Nancy wrote to me:
I have one question so far while reading your book – I wanted to know why you require us to draw with a pen and not a pencil. I’m on page 60, and maybe I haven’t gotten there yet, but I am curious to know why pen and not pencil?
I responded, somewhat acerbically:
Drawing with a pen forces you to commit. You avoid being sketchy ( p.90) and hone your vision. Drawing helps to clarify what you see, to concentrate and to be specific. Ink helps seal that commitment.
Pencils are great to draw with but, particularly as you learn to draw and learn to expand your creativity, try to strengthen your resolve whenever you can. Shut that internal critic up. If that little nagging judgmental voice in your head takes over you will want to erase to correct to second guess. Don’t.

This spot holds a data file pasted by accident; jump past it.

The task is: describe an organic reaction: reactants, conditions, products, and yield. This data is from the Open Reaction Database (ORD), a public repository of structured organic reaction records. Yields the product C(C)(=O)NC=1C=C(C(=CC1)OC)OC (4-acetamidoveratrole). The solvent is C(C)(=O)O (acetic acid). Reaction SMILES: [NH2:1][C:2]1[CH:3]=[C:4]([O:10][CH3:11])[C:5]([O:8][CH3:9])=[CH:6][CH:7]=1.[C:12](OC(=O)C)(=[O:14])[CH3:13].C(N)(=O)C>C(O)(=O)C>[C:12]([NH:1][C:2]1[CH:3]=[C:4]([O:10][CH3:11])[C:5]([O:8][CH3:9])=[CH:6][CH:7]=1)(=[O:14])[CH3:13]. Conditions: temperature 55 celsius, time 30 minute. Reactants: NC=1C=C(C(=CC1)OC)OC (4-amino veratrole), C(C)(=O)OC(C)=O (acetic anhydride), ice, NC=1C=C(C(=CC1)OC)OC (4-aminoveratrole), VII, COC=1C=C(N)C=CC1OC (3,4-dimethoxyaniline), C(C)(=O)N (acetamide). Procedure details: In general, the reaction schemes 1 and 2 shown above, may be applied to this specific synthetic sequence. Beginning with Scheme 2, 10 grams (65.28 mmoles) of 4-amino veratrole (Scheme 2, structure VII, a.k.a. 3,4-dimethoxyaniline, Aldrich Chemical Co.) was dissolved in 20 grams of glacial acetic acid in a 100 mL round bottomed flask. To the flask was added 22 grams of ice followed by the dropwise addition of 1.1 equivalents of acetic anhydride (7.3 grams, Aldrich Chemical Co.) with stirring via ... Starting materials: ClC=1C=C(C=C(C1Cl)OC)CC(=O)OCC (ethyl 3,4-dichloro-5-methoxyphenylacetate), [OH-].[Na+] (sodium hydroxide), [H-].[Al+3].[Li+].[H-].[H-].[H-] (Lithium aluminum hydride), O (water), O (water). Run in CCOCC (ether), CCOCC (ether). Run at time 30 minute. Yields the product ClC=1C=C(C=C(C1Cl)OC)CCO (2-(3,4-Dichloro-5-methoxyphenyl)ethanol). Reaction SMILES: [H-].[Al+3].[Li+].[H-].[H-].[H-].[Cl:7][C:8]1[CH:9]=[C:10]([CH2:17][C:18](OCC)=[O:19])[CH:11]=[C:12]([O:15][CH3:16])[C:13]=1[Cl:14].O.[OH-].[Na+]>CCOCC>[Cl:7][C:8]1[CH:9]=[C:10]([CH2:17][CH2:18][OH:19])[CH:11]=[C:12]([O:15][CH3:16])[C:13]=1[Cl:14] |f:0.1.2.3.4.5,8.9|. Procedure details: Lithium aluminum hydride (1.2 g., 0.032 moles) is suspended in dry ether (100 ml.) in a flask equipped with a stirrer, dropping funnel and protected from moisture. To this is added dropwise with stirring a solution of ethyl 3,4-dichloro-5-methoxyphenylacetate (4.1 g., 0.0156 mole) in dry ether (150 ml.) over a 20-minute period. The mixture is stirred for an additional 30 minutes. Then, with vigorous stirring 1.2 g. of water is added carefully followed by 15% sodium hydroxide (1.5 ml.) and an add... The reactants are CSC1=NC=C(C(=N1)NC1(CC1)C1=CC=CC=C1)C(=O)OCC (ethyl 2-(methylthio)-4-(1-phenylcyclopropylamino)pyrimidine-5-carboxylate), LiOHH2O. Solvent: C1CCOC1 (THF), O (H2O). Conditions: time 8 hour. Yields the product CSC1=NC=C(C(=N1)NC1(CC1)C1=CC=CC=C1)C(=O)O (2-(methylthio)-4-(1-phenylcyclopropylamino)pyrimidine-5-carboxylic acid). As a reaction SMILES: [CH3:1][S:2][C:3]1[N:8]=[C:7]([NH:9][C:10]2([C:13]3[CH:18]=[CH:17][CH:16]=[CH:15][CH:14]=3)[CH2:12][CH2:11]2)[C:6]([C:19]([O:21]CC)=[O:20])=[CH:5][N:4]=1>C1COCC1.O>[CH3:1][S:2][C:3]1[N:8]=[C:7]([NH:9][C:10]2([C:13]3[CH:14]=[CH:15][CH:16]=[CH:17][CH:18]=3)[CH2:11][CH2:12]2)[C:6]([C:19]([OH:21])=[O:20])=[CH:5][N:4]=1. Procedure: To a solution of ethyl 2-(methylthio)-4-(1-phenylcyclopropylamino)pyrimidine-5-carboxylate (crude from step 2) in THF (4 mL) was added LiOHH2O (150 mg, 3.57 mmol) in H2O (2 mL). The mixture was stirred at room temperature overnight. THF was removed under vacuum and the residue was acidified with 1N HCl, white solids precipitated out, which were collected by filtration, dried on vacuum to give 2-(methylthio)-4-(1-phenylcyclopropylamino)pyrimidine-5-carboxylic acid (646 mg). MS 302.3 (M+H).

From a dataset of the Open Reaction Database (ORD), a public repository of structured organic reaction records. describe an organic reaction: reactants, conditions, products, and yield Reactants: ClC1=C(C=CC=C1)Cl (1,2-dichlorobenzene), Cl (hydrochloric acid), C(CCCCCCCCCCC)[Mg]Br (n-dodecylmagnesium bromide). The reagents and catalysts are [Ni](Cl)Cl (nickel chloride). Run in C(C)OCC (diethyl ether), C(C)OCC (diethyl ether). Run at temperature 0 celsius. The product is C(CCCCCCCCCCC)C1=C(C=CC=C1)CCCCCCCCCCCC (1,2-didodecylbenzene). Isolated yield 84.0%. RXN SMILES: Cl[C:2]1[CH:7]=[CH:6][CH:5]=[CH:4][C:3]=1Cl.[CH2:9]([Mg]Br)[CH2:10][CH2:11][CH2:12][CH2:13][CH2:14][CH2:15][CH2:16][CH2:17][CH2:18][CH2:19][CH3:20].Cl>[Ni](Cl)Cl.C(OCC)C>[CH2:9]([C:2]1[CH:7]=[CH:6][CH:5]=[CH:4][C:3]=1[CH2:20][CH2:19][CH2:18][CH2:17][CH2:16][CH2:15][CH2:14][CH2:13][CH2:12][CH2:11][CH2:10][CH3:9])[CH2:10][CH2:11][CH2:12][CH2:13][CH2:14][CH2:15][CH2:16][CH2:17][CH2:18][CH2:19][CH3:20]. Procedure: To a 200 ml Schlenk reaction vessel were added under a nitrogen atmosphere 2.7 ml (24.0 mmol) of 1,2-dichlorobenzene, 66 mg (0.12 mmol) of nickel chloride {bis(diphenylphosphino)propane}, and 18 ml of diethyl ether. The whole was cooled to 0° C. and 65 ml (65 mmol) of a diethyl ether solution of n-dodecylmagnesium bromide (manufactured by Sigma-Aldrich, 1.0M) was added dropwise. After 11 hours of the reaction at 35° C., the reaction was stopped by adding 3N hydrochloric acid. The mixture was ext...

When you feel in control of this medium, by all means, branch out. I spent two years just drawing with a pen, then I started adding color. I still almost never work in pencil. And I don’t own an eraser.
“Do not fear mistakes. There are none”. Miles Davis said that.
Recently on the Everyday Matters Yahoo group we had a long talk about this., People who were convinced and switched to drawing in pen reported miraculous changes overnight. Don’t believe me? Join the group and you’ll see.
PS My name is Danny.
Gregory is my last name.
Too bad we can’t write email in pencil.